WOMEN, LADIES, FIGHTERS—HERE’S TO YOU!
On this, our national day off, won for us in 1894, we toast the heroines—strikers, marchers, strategists—who took to the ramparts to help end the era of starvation wages and 60-hour workweeks.
We toast Elizabeth Gurley Flynn, the fiery young “rebel girl”; we toast “Mother” Jones, the widow so unstoppable that she was called “the most dangerous woman in America”; and we commend the many other heroic women who risked their lives and livelihoods on behalf of millions of exploited workers.
Our foremothers’ bravery is too often unsung. Still, two females have been honored on postage stamps for their contributions to the labor movement—the indomitable Frances Perkins and the legendary “Rosie the Riveter.” Below, we’re adding a few more nominees to the “deserves a stamp” list.
Frances Perkins. What a life! What a woman! The activist who was to become the first female cabinet officer in U.S. history began her social-welfare career in the early twentieth century as a researcher, activist, teacher, and administrator. In New York State she successfully lobbied for legislation cutting the workweek to 54 hours for “women and boys.”
As Secretary of Labor in the administration of Franklin Roosevelt (1933 to 1945), she helped to craft, and zealously promoted, such New Deal legislation as unemployment insurance, the minimum wage, and the Social Security Act. Like Roosevelt, she supported workers, but gave only limited backing to labor unions—although both she and FDR supported the Wagner Labor Relations Act, which gave workers the right to organize and prohibited unfair labor practices such as the refusal of employers to bargain with workers.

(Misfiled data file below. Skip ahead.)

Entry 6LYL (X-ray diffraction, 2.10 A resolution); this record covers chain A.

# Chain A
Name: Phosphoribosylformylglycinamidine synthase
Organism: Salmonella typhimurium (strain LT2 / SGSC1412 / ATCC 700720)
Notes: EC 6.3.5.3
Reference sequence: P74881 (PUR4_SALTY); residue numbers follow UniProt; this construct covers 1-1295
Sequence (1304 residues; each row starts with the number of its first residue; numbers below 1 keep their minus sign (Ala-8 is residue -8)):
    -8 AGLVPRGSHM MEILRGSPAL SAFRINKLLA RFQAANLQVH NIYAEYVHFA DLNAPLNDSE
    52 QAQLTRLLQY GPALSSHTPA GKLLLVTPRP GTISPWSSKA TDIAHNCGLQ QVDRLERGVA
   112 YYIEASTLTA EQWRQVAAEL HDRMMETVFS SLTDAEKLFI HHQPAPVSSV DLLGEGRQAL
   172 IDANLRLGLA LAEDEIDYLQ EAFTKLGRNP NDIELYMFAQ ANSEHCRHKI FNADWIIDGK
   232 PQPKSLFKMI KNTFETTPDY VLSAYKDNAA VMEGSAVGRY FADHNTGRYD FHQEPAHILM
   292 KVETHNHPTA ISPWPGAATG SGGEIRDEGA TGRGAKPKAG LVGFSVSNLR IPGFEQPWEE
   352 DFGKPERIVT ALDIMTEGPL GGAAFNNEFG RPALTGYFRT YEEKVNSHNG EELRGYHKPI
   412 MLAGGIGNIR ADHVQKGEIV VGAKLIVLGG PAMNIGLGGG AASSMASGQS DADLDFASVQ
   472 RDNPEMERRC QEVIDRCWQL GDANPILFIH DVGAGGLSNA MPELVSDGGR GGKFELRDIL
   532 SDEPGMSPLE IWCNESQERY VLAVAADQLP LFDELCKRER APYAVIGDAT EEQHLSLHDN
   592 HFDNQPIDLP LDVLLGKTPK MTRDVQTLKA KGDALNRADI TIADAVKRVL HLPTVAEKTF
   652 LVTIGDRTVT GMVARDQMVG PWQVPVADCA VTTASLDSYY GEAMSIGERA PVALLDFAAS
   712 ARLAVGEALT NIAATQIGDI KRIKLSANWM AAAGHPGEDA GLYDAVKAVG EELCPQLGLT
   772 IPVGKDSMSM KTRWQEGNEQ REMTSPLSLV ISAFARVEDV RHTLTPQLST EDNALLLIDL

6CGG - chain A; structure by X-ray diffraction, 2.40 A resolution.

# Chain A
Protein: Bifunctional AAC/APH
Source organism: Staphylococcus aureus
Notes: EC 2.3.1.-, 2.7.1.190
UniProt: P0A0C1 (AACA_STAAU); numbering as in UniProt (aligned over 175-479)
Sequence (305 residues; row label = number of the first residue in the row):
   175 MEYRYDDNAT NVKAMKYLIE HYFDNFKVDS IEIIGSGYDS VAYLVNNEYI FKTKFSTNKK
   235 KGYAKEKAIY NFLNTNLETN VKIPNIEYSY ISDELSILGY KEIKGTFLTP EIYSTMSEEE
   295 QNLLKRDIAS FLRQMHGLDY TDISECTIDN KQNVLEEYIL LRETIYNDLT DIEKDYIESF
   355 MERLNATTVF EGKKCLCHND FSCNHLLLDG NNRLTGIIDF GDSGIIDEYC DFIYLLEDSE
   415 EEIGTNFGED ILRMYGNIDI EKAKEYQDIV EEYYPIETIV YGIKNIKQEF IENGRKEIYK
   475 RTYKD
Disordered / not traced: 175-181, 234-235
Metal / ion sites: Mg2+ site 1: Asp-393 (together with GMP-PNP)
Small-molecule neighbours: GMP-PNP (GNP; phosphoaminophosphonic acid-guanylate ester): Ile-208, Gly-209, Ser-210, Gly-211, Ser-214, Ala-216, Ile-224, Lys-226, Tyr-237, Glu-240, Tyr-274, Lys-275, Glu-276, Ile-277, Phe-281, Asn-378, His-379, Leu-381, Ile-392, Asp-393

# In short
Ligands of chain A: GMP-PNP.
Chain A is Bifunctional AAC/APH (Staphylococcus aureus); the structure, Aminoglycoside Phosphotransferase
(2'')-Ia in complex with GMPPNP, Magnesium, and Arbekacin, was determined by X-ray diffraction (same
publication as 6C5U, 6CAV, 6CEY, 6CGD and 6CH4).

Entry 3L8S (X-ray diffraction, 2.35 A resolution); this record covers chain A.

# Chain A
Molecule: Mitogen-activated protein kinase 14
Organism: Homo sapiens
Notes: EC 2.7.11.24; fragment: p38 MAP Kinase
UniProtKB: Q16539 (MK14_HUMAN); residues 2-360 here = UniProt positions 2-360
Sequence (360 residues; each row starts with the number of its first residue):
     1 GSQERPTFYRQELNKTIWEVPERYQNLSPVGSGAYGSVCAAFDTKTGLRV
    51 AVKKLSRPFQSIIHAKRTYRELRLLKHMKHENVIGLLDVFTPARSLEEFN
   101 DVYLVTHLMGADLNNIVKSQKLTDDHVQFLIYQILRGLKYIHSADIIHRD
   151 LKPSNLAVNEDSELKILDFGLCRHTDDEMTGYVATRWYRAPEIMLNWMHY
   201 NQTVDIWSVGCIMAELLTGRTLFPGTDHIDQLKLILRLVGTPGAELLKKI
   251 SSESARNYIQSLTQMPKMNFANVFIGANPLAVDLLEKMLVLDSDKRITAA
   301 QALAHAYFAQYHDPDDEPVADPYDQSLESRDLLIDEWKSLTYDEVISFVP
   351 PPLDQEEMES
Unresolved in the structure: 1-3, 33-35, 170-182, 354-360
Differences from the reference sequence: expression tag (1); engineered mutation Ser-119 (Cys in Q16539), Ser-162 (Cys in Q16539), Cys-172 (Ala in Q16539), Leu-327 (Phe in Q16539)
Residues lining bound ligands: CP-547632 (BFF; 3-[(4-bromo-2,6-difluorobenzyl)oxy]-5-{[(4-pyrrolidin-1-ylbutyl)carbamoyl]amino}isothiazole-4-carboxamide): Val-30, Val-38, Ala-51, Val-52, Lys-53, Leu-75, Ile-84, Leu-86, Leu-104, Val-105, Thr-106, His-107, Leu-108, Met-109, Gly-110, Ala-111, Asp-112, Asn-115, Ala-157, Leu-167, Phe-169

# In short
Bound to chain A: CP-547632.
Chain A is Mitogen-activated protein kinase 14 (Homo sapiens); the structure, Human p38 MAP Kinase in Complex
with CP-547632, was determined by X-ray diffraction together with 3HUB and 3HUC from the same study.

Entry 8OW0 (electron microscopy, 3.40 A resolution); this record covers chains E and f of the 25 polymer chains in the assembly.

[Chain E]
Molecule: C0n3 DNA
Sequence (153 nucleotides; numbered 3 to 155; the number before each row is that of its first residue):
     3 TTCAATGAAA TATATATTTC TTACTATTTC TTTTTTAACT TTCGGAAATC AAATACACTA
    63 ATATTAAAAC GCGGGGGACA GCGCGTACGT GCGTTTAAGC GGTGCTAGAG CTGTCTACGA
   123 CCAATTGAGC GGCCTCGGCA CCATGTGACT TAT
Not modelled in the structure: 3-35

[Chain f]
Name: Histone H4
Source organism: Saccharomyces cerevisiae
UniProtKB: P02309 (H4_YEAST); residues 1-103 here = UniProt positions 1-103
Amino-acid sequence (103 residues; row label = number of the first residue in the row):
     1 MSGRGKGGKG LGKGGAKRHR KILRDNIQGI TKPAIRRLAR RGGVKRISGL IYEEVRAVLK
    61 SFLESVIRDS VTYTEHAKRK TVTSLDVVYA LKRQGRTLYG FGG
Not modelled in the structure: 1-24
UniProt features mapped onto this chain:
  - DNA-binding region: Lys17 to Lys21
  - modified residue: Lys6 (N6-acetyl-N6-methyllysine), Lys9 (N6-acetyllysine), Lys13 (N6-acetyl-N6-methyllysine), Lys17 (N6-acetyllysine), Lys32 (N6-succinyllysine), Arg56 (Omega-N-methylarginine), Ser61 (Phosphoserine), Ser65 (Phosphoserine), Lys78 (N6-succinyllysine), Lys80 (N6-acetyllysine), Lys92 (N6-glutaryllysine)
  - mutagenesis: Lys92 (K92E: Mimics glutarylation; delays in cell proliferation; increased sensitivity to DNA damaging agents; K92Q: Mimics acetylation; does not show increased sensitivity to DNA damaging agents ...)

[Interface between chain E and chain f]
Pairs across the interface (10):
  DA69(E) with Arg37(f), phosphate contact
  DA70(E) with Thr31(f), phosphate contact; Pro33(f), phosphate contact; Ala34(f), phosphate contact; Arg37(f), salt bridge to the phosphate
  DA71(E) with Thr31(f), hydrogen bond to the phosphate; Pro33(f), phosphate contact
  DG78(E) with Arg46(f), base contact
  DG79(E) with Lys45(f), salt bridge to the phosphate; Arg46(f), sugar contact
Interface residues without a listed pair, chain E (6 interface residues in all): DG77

“It is a great historic irony that Frances is now virtually unknown,” writes her biographer, Kirsten Downey, in The Woman Behind the New Deal. “Factory and office occupancy codes, fire escapes and other fire prevention mechanisms are her legacy. About 44 million people receive Social Security checks each month; millions receive unemployment compensation and the minimum wage; others get to go home after an eight-hour day because of the Fair Labor Standards Act. Very few know the name of the woman responsible for their benefits.”
The other stamp honors the iconic “Rosie the Riveter,” a fictional stand-in for the estimated 8 to 16 million women employed in factories, shipyards, and other workplaces during World War II. Not only did women’s labor-force participation rates climb during the war years, new jobs opened to women. African-American and Hispanic-American women found work in areas previously closed to them, although discrimination remained a powerful force shaping career opportunities. In wartime, popular culture celebrated “The Janes Who Made Planes,” but when peace came, women were pushed out of many jobs and others chose to leave as marriage and childbearing rates soared. (Click here to learn about “The Real Rosie the Riveter Project,” an oral-history achive at NYU’s Tamiment Library.)
It’s notable that so many women active in labor struggles have yet to find their place on postage stamps. My nominees include “Mother” Mary Harris Jones, who lost her husband and children to a yellow fever epidemic, and later lost her livelihood in the 1871 Great Chicago Fire. After being assisted by the Knights of Labor, an early union, she became a full-time labor activist; a United States Attorney reportedly called her “the most dangerous woman in America.” She earned the epithet for her years traversing the nation to aid striking miners, machinists, streetcar workers, and garment workers.